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Renovation Tips from an Architect

April 18, 2019

 

 

We all know that home buyers today want a new roost, not an old wreck. Very few are interested in tackling an ancient relic with peeling paint, deteriorating windows, ancient plumbing and in today’s PC world, energy black-holes. And yet, venturing into the world of fixer-uppers can be exciting if not a rewarding experience. All of the TV shows about house-flipping may propel you to jump into the real estate market buying frenzy but be careful. There are 1000 things to do and not do, and you have to have a strategy and a lot of common sense to avoid the pitfalls. 

 

These are just a few tips I’ve collected over the years that might help you make the best decisions: 

 

1.Prepare an adequate budget.  Perhaps the hardest part of a project is figuring out construction cost, and identifying sources of funding. We suggest you use a CSI, Construction Specifications Institute, WORD.DOC for collecting potential construction costs as well as identifying issues to be addressed. The form lists many common materials, trades and “soft costs” encountered during construction. If you contact my office, we will send you a WORD.DOC to use. It lists all known and unknown costs that you probably will encounter throughout the life of the project. Did you think about the demolition costs and hauling junk away? Did you consider the building permit costs and school fees that might apply? There are so many different construction facets to consider, you need a score card.

 

As with all construction projects you must have a contingency fund. On renovation projects, additional costs come up and opening up walls can be a can of worms…Literally.  Keeping an adequate contingency of up to 20% is strongly recommended.   


2. Look at the whole house, not just the exterior. Check out the foundation, look for cracks in the walls, and look at the roof line. If it’s sloping or the ridge is sagging, there is more problems than easily detectable. Have a structural engineer or an architect look at the structure.

3. Note the era when it was built. In California, pre-earthquake structures that have survived time and bad renovations were crafted reasonably well.  Most structures built between 1906 and WWll were built to higher standards. However, post-World War II through the 70s, saw generally poorer construction when speed of erection was more important than the quality of the work. After all, houses weren’t intended to last beyond 25 years, the average length of a mortgage then.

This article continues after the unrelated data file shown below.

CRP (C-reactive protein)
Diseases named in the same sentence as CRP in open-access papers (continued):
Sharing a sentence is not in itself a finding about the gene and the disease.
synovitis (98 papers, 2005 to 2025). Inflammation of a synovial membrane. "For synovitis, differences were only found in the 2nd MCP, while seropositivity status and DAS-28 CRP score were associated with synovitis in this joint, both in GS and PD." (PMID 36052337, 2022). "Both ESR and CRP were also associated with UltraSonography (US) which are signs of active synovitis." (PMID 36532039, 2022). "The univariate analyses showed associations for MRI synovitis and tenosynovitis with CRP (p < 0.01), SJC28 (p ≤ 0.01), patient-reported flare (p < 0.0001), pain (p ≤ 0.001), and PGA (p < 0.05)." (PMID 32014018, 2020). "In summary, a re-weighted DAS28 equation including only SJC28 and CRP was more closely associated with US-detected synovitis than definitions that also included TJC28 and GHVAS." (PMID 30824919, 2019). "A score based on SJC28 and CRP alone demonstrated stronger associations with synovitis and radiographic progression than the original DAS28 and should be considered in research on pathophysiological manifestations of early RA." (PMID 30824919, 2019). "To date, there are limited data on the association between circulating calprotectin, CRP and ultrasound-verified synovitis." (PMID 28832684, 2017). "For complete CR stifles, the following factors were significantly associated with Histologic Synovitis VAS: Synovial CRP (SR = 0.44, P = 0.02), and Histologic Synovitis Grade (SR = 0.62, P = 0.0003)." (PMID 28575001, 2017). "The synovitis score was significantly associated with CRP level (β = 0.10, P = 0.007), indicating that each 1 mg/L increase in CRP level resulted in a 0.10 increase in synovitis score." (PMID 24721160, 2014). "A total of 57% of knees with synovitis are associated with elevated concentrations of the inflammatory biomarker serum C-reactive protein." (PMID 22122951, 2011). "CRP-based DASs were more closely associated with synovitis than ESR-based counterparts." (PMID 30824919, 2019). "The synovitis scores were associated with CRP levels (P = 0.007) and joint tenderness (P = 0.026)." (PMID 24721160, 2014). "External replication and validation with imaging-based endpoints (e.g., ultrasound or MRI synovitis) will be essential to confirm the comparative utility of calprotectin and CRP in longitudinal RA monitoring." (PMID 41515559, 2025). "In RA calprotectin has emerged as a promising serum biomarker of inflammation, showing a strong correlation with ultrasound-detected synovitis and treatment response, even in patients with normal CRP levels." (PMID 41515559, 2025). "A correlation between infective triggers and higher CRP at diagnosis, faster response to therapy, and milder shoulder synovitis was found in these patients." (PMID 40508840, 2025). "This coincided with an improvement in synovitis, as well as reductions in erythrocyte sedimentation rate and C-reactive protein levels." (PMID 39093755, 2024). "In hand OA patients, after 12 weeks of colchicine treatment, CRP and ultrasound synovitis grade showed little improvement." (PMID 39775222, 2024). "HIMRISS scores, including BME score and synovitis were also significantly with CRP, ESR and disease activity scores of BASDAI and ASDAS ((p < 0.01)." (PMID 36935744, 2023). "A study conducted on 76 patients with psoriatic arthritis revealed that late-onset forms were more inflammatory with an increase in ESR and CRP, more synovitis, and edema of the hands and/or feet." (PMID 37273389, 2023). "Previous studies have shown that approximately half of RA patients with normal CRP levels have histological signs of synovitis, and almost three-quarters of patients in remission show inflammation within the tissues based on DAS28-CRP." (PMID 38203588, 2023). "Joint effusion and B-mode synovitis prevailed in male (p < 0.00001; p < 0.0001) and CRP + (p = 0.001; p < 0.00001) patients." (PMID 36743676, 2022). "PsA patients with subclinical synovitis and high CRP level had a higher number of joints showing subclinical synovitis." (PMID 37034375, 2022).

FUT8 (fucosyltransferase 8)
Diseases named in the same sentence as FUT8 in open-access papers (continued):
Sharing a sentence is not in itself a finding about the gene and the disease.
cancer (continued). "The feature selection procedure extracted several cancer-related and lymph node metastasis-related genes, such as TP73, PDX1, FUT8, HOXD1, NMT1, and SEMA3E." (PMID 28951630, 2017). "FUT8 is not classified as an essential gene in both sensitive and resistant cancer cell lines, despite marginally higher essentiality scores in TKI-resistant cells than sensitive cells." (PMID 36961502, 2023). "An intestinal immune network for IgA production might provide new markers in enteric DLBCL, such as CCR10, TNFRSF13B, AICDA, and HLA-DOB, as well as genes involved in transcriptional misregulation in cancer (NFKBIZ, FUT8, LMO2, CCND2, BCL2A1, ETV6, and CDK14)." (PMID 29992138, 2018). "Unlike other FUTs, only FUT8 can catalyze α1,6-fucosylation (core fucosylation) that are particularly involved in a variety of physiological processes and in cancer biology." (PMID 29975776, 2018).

4. Talk to your neighbors. You’ll be surprised what knowledge they have about your house and the disasters that have plagued the neighborhood.  Ask family and friends about their renovation work to find out the challenges they have experienced during the process. 

 

5. Concentrate on the wet areas. The kitchen and the bathrooms should be your number one priority when it comes to renovating and updating an old house. Kitchens are the number one request in our office.

 

6. While water is our environmental friend, to a house water is the enemy. Ensuring that the structure is well sealed, protected and made waterproof is a difficult task. Don’t skimp on the weather protection. 

 

7. Windows are the eyes of the house. Generally, one can tell the construction era by the windows. Today, we replace windows easily and efficiently, but their proper installation is essential. Weather-stripping, caulking and flashing installed by a professional and not by the weekend handyman. 19th or 20th century wood windows are worth keeping and have more energy efficiency than one thinks. Adding proper weather-stripping, minimizing solar gain and glare can make these portals valuable assets to a home. Besides, the old wobbly glass can give authenticity and character that can’t be found today.

8. Let the sunshine in. I have found so many older homes that lack sufficient light in the inner chambers, bathrooms and hallways. Light tubes provide a lot of illumination. They can be a lot less expensive than adding new double pane Insulated windows or skylights.
 

9. Avoid DIY, “Do-It-Yourself”, jobs that could end disastrously, or worst still, never end.  A big question when renovating your home is when to DIY or when to hire a professional. DIY projects can often save money, but when do you draw the line?  A few things to be left to the professionals are plumbing, heating and electrical work. Before starting renovation decide which DIY projects you are comfortable with, and which to leave in professional hands.  At the same time, you can’t be cutting corners by hiring uncle Ned who’s got a truck, a dog, and a boombox. He might be a good handyman, but he may not be able to do the foundation work you need.

 

10. Knowing your end goal is crucial in deciding how extensively you will renovate. Consider how deep you and your wallet will dive into your project. How long do you plan on living in your home? Think carefully about the different qualities your neighborhood possesses. Having a detailed plan will help you to stay on track in your renovation.

 

Whether this is an 1890’s Victorian or a 1950’s track house, having a strategic plan for costs and timing will make this a successful project for you and your family. And, as I ask all my client couples eager to embark on such an adventure, “How strong is your marriage?”  This will tax or strengthen the strongest of marital bonds.

 

Chris d Craiker AIA is a prominent Bay Area architect with over 40 years patching up shaky marriages and challenging renovations. For a CSI form or more information, call 707.224.5060 or e-mail: info@craiker.com.

 

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